Tribute For Michael Halkias, Who Promised Wish Fulfillment at Banquet Hall, Dies at 82


This obituary is part of a series about people who have died in the coronavirus pandemic. Read about others here.

Surveying his life, one might think Michael Halkias had several careers. The truth is, he had one — helping people get what they wanted.

Were you a Greek national looking to immigrate to the United States? In his early days, Mr. Halkias, the real estate, travel or employment agent, could help with that. Wanted to know what was going on? Mr. Halkias, the radio host, could be of use. Maybe you needed to sell something. Mr. Halkias, the advertising man, at your service.

Or perhaps you simply needed a place to congregate and celebrate — your wedding or bat mitzvah, a holiday or a job promotion? That’s when Mr. Halkias really settled in, and shone.

He was the longtime owner of the Grand Prospect Hall in the Park Slope neighborhood of Brooklyn. For nearly 40 years, it hosted weddings, concerts, corporate functions, holiday parties, birthday parties and other special events.

The Hall became familiar to generations of New Yorkers with its campy long-running commercials, featuring Mr. Halkias and his wife, Alice, making a promise with wide-open arms and big smiles: “We make your dreams come true!”

The commercial, first filmed in 1988, and other similar versions became a staple on local late night New York television. They were spoofed on “Saturday Night Live” and featured in a skit with the Mets All-Star baseball player Pete Alonso on “Jimmy Kimmel Live.”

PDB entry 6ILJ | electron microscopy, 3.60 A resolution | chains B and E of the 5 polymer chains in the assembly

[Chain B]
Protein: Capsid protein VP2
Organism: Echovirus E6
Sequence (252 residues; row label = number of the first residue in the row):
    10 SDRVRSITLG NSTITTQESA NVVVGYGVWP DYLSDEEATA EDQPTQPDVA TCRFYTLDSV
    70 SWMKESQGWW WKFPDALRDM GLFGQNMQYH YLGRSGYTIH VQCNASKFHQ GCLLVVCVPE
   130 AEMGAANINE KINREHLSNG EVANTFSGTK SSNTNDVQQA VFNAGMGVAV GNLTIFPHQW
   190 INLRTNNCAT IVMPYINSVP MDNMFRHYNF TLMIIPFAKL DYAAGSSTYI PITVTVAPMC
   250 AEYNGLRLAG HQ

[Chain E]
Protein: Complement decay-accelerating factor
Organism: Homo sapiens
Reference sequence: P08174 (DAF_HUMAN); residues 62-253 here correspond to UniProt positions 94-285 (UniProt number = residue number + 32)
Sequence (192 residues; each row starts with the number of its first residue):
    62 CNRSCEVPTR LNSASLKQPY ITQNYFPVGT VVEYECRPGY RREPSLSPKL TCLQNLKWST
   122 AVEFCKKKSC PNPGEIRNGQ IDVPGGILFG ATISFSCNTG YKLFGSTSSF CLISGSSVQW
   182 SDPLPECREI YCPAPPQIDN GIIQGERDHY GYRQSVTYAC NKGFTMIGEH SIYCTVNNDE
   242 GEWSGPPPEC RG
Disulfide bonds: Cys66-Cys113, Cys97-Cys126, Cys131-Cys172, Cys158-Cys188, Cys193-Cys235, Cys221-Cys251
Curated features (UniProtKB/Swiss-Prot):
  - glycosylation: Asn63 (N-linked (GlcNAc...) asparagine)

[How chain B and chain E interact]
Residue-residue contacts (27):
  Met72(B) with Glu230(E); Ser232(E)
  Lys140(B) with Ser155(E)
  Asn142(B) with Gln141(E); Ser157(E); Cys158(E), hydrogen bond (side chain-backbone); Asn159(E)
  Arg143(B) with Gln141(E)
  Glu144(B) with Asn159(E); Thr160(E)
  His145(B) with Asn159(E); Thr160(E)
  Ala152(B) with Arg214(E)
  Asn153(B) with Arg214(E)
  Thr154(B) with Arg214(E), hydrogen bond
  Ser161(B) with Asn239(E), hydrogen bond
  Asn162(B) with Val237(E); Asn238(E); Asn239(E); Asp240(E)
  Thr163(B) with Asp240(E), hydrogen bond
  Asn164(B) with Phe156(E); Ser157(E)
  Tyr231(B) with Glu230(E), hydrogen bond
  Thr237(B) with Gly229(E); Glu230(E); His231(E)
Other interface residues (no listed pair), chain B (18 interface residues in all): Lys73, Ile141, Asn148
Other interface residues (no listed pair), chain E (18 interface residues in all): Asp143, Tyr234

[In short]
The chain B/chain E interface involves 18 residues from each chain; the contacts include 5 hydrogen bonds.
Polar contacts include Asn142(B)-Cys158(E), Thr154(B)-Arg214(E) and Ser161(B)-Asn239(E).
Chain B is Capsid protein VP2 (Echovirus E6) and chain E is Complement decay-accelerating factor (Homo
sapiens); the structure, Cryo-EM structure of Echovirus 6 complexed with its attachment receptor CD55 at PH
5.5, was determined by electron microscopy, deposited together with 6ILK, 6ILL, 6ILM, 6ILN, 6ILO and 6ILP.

“If you live in New York, and if you’ve ever owned a television, you’ve probably seen these commercials,” Mr. Kimmel said. “The commercials are wonderful, but they’ve been running the same ones for 125 years.”

Mr. Halkias died from complications of the coronavirus on May 6 at Lenox Hill Hospital in Manhattan, his wife said. He was 82.

He was born on Sept. 6, 1937, in Pittsburgh to Elias and Josephine Halkias. Father and son moved to Greece two years later but soon returned, settling in Boston, where Josephine ran a butcher shop.

Mr. Halkias graduated from Holy Cross Seminary in Brookline, Mass., in 1964 before moving to New York in 1966. He worked in the advertising department of The National Herald, an English-language weekly focused on the Greek-American community, and at a travel agency.

While at the travel agency, Mr. Halkias met a customer named Alice. They married in 1967.

Mr. Halkias is also survived by his children Josephine, Elias and Demetrios; five grandchildren; and a great-granddaughter.

In 1980, Mr. Halkias founded The Greek American, a bilingual periodical that published every two weeks. He was also the host of a one-hour local radio show. He acquired the Grand Prospect, a Victorian banquet hall built in 1892, in 1981.

“RIP Michael Halkias,” the City Council speaker, Corey Johnson, wrote on Twitter. “Your Grand Prospect Hall TV commercials are iconic. You really did make dreams come true for thousands of New Yorkers.”



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